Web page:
Bromont, Que. – September 26, 2019 – UFCW Canada Local 1991P members working at Residence Bromont, a senior living facility near Granby, Quebec, have achieved a new union contract that provides better wages and more vacation, among other gains.
More than 180 Thompson residents have been displaced from their homes following a suspicious fire in the north tower of the Forrest View Suites earlier this week. “This is a significant and challenging situation for those living in this building. It’s very fortunate that no one was killed in this fire,” said President Michelle Gawronsky who was in Thompson this week. “I spoke with MGEU members, including several social workers, who are working with the displaced families to help them find places to stay. Everyone involved is doing a great job working around the clock and pouring their hearts into their community to do everything they can to help right now.”
National Union releases a Voter's Guide factsheet on Environment and Climate Change . While each of the main political parties has something to say about action on climate change and environmental sustainability, their commitments vary in ambition.
The impact of the United Auto Workers strike is being felt in General Motors operations and its related supply chain on both sides of the border.
Following the expiration of their collective agreement, 49,000 UAW members began strike action early on September 16 bringing production at 55 factories and parts centers in the U.S. to a halt.
Within the week vehicle production at Oshawa assembly stopped and the ripple effect then spread to St. Catharine’s engine production and many independent part suppliers, leaving approximately 2,600 GM and 1,800 independent parts supplier members on temporary layoff in Canada.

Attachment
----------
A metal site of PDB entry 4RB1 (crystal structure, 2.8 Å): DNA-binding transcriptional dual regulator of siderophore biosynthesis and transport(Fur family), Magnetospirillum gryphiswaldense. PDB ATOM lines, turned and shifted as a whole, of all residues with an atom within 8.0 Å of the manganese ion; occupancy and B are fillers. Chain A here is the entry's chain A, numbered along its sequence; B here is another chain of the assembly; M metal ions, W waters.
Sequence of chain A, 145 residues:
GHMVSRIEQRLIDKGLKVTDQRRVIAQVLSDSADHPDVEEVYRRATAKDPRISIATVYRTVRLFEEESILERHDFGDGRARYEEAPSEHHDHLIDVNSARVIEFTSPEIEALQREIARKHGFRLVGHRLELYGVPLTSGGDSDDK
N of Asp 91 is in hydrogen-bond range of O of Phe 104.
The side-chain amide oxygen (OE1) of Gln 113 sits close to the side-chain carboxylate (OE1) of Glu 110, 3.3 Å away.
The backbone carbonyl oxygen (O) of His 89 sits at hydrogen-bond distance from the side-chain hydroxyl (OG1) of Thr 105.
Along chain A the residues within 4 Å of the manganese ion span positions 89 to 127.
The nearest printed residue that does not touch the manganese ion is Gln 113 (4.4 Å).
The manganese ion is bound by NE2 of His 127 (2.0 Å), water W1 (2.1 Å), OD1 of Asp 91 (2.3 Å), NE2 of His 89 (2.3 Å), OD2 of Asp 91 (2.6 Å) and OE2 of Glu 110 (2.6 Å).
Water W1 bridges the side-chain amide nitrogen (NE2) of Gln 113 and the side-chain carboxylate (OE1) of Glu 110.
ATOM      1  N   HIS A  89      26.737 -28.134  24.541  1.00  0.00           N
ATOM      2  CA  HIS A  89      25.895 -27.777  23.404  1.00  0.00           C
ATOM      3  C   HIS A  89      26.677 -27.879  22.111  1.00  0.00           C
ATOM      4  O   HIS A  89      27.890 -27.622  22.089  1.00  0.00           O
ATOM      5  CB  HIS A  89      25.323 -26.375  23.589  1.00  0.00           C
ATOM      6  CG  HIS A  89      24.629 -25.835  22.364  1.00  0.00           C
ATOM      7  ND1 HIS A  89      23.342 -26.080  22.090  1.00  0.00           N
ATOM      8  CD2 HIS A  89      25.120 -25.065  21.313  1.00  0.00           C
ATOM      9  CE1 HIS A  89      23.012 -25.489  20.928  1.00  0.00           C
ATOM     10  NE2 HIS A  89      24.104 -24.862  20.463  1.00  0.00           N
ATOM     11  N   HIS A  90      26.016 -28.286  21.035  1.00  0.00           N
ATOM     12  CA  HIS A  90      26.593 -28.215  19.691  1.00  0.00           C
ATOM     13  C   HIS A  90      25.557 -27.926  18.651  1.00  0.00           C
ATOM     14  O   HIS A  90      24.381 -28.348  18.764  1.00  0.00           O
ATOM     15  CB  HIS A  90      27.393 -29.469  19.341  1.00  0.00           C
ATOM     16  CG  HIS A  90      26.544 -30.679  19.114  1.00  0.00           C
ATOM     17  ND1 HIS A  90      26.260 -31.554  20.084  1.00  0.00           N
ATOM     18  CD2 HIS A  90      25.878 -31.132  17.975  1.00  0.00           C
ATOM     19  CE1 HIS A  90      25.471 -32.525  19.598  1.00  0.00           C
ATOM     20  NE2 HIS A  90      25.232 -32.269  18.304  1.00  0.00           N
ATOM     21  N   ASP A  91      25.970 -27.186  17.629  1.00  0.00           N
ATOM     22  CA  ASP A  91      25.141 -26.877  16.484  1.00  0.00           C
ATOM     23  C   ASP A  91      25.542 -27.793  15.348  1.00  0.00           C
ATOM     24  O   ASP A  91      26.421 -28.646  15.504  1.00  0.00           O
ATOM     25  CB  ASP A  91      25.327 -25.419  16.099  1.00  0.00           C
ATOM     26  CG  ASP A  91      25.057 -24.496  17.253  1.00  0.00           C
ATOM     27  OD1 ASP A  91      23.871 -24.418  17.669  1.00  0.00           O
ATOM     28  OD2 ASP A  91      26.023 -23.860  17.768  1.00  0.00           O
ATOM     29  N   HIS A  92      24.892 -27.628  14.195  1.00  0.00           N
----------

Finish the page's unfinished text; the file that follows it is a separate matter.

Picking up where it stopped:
“Unifor supports the UAW in its negotiations to get a fair contract settlement for its GM members, so that auto workers on both sides of the border can return to work,” said xxx.
On September 17, Unifor Local 444 sent a delegation of members to Detroit to stand in solidarity with striking UAW workers.
“The fight by the UAW GM members is a fight for all manufacturing workers including Canadian workers,” said David Cassidy, President Unifor Local 444.
“When a company like GM has made billions in profits in the last two years and the CEO takes home more than $20 million in yearly compensation, it’s unjust, unethical and outright disrespectful to all of those UAW members who are fighting for a fair share in those profits.”
Major bargaining issues for the UAW include the closure of GM plants in the U.S., the use of temporary workers and a path to make them full time, as well as a faster track for getting newly hired workers to the top wage.
Unifor shares concern over the stability of good paying auto jobs and the treatment of workers, issues that will be raised when negotiations between GM and Unifor on behalf of Canadian autoworkers commence next year. Collective agreements between Unifor and General Motors will expire in September 2020 and September 2021.
Pre-registration for the upcoming MAHCP Annual General Meeting is fully underway and there’s a fabulous prize to be won.
Those who pre-register before Oct. 2 will be eligible for the CALM Air $1,000 flight pass draw! (You must attend the AGM to win.)
This year’s MAHCP AGM takes place Thursday, Oct. 10, 2019, at the Victoria Inn in Winnipeg. Registration starts at 4:30 pm that day, with the meeting at 6pm and refreshments at 8pm.
There will be printed copies of the AGM booklet available on the day of the AGM, and we will be sending booklets to our satellite AGM sites in Thompson, Snow Lake, Flin Flon and The Pas.
If you are planning to attend the AGM, don’t forget to pre-register by calling our office (204) 772-0425 or emailing firstname.lastname@example.org
Pre-registration is necessary to ensure an accurate count for catering and room bookings.